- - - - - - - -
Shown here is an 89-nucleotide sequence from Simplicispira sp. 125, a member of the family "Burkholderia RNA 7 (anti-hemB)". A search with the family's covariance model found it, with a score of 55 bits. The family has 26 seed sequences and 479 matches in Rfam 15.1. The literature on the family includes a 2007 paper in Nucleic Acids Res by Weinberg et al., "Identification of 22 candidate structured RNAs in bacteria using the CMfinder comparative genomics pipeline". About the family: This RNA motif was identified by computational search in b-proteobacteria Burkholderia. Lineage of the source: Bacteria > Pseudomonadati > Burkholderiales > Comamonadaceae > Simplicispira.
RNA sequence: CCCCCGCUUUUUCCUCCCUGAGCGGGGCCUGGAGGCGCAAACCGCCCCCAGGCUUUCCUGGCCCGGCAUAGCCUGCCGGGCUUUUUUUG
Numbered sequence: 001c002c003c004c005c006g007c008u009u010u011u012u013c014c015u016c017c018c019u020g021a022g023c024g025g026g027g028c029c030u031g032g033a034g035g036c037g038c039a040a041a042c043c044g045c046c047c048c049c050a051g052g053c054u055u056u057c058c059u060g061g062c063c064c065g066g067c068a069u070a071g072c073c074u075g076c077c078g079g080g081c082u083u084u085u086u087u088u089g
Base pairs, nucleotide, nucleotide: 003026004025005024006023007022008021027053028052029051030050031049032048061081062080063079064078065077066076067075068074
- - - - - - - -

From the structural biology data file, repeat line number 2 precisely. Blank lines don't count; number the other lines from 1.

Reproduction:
RNA sequence: CCCCCGCUUUUUCCUCCCUGAGCGGGGCCUGGAGGCGCAAACCGCCCCCAGGCUUUCCUGGCCCGGCAUAGCCUGCCGGGCUUUUUUUG